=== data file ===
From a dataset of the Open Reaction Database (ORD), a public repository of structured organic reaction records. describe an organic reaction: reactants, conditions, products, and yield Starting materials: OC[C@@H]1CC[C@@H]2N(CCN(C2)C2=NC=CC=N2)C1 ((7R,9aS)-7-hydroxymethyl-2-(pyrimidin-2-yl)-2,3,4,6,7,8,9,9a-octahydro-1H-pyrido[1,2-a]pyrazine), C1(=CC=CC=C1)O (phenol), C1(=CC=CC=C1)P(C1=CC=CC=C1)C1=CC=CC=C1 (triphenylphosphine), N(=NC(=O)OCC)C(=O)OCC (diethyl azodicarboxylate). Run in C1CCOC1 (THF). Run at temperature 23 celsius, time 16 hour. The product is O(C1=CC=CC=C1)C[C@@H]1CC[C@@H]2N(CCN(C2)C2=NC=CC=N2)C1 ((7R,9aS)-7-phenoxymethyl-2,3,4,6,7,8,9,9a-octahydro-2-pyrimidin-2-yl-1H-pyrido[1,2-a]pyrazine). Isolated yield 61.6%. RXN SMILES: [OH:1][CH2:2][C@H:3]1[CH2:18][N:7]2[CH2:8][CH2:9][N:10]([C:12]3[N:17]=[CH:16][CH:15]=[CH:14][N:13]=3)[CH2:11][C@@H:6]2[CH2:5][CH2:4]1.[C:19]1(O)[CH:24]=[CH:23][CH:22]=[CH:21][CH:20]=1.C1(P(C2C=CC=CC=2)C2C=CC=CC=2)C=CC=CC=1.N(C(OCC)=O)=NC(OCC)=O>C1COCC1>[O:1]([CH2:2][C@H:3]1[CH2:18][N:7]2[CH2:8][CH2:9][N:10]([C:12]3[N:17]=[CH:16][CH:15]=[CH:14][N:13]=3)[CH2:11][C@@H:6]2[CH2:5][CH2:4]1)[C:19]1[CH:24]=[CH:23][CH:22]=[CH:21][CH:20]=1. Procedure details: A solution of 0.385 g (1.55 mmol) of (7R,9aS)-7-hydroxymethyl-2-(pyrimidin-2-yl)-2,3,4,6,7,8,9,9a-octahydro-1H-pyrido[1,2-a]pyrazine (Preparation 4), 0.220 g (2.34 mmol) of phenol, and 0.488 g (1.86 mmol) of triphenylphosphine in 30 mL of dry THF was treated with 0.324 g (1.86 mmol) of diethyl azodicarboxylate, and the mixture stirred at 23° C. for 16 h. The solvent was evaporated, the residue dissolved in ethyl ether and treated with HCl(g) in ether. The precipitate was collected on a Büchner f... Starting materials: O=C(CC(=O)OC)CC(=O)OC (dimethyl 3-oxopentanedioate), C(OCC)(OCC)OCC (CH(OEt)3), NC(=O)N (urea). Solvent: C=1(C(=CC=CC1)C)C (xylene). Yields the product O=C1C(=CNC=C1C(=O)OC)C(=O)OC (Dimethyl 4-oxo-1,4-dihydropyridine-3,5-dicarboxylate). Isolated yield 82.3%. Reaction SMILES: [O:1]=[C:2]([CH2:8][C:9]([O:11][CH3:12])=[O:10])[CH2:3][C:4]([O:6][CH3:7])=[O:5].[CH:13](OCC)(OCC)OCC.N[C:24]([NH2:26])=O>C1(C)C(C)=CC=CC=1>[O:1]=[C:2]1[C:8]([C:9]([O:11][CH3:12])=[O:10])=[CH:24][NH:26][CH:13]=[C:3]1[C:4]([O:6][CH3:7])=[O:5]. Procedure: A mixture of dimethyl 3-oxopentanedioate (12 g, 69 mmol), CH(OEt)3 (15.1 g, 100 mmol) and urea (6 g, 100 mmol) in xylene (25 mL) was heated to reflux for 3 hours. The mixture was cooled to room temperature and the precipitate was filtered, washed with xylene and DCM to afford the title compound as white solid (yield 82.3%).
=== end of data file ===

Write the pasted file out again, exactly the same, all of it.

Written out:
From a dataset of the Open Reaction Database (ORD), a public repository of structured organic reaction records. describe an organic reaction: reactants, conditions, products, and yield Starting materials: OC[C@@H]1CC[C@@H]2N(CCN(C2)C2=NC=CC=N2)C1 ((7R,9aS)-7-hydroxymethyl-2-(pyrimidin-2-yl)-2,3,4,6,7,8,9,9a-octahydro-1H-pyrido[1,2-a]pyrazine), C1(=CC=CC=C1)O (phenol), C1(=CC=CC=C1)P(C1=CC=CC=C1)C1=CC=CC=C1 (triphenylphosphine), N(=NC(=O)OCC)C(=O)OCC (diethyl azodicarboxylate). Run in C1CCOC1 (THF). Run at temperature 23 celsius, time 16 hour. The product is O(C1=CC=CC=C1)C[C@@H]1CC[C@@H]2N(CCN(C2)C2=NC=CC=N2)C1 ((7R,9aS)-7-phenoxymethyl-2,3,4,6,7,8,9,9a-octahydro-2-pyrimidin-2-yl-1H-pyrido[1,2-a]pyrazine). Isolated yield 61.6%. RXN SMILES: [OH:1][CH2:2][C@H:3]1[CH2:18][N:7]2[CH2:8][CH2:9][N:10]([C:12]3[N:17]=[CH:16][CH:15]=[CH:14][N:13]=3)[CH2:11][C@@H:6]2[CH2:5][CH2:4]1.[C:19]1(O)[CH:24]=[CH:23][CH:22]=[CH:21][CH:20]=1.C1(P(C2C=CC=CC=2)C2C=CC=CC=2)C=CC=CC=1.N(C(OCC)=O)=NC(OCC)=O>C1COCC1>[O:1]([CH2:2][C@H:3]1[CH2:18][N:7]2[CH2:8][CH2:9][N:10]([C:12]3[N:17]=[CH:16][CH:15]=[CH:14][N:13]=3)[CH2:11][C@@H:6]2[CH2:5][CH2:4]1)[C:19]1[CH:24]=[CH:23][CH:22]=[CH:21][CH:20]=1. Procedure details: A solution of 0.385 g (1.55 mmol) of (7R,9aS)-7-hydroxymethyl-2-(pyrimidin-2-yl)-2,3,4,6,7,8,9,9a-octahydro-1H-pyrido[1,2-a]pyrazine (Preparation 4), 0.220 g (2.34 mmol) of phenol, and 0.488 g (1.86 mmol) of triphenylphosphine in 30 mL of dry THF was treated with 0.324 g (1.86 mmol) of diethyl azodicarboxylate, and the mixture stirred at 23° C. for 16 h. The solvent was evaporated, the residue dissolved in ethyl ether and treated with HCl(g) in ether. The precipitate was collected on a Büchner f... Starting materials: O=C(CC(=O)OC)CC(=O)OC (dimethyl 3-oxopentanedioate), C(OCC)(OCC)OCC (CH(OEt)3), NC(=O)N (urea). Solvent: C=1(C(=CC=CC1)C)C (xylene). Yields the product O=C1C(=CNC=C1C(=O)OC)C(=O)OC (Dimethyl 4-oxo-1,4-dihydropyridine-3,5-dicarboxylate). Isolated yield 82.3%. Reaction SMILES: [O:1]=[C:2]([CH2:8][C:9]([O:11][CH3:12])=[O:10])[CH2:3][C:4]([O:6][CH3:7])=[O:5].[CH:13](OCC)(OCC)OCC.N[C:24]([NH2:26])=O>C1(C)C(C)=CC=CC=1>[O:1]=[C:2]1[C:8]([C:9]([O:11][CH3:12])=[O:10])=[CH:24][NH:26][CH:13]=[C:3]1[C:4]([O:6][CH3:7])=[O:5]. Procedure: A mixture of dimethyl 3-oxopentanedioate (12 g, 69 mmol), CH(OEt)3 (15.1 g, 100 mmol) and urea (6 g, 100 mmol) in xylene (25 mL) was heated to reflux for 3 hours. The mixture was cooled to room temperature and the precipitate was filtered, washed with xylene and DCM to afford the title compound as white solid (yield 82.3%).